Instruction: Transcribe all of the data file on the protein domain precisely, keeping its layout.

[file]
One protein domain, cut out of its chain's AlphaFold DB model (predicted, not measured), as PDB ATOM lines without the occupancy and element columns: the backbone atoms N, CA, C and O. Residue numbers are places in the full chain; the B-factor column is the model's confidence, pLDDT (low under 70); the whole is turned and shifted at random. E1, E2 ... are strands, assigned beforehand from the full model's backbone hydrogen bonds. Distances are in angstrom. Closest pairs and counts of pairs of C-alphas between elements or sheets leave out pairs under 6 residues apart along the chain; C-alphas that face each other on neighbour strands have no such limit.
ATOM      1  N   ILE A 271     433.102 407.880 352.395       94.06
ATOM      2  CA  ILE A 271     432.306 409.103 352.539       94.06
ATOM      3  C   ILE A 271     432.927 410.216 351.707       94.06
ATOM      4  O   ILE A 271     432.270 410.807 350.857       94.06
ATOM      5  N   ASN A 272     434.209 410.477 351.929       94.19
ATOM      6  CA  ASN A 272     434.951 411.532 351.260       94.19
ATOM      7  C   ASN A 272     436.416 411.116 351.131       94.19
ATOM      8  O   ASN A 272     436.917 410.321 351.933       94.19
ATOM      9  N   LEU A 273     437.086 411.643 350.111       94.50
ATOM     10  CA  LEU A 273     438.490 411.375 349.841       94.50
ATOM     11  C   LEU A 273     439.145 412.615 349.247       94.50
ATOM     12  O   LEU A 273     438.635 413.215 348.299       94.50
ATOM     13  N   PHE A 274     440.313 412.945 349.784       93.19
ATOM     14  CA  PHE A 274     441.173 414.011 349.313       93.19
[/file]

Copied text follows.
One protein domain, cut out of its chain's AlphaFold DB model (predicted, not measured), as PDB ATOM lines without the occupancy and element columns: the backbone atoms N, CA, C and O. Residue numbers are places in the full chain; the B-factor column is the model's confidence, pLDDT (low under 70); the whole is turned and shifted at random. E1, E2 ... are strands, assigned beforehand from the full model's backbone hydrogen bonds. Distances are in angstrom. Closest pairs and counts of pairs of C-alphas between elements or sheets leave out pairs under 6 residues apart along the chain; C-alphas that face each other on neighbour strands have no such limit.
ATOM      1  N   ILE A 271     433.102 407.880 352.395       94.06
ATOM      2  CA  ILE A 271     432.306 409.103 352.539       94.06
ATOM      3  C   ILE A 271     432.927 410.216 351.707       94.06
ATOM      4  O   ILE A 271     432.270 410.807 350.857       94.06
ATOM      5  N   ASN A 272     434.209 410.477 351.929       94.19
ATOM      6  CA  ASN A 272     434.951 411.532 351.260       94.19
ATOM      7  C   ASN A 272     436.416 411.116 351.131       94.19
ATOM      8  O   ASN A 272     436.917 410.321 351.933       94.19
ATOM      9  N   LEU A 273     437.086 411.643 350.111       94.50
ATOM     10  CA  LEU A 273     438.490 411.375 349.841       94.50
ATOM     11  C   LEU A 273     439.145 412.615 349.247       94.50
ATOM     12  O   LEU A 273     438.635 413.215 348.299       94.50
ATOM     13  N   PHE A 274     440.313 412.945 349.784       93.19
ATOM     14  CA  PHE A 274     441.173 414.011 349.313       93.19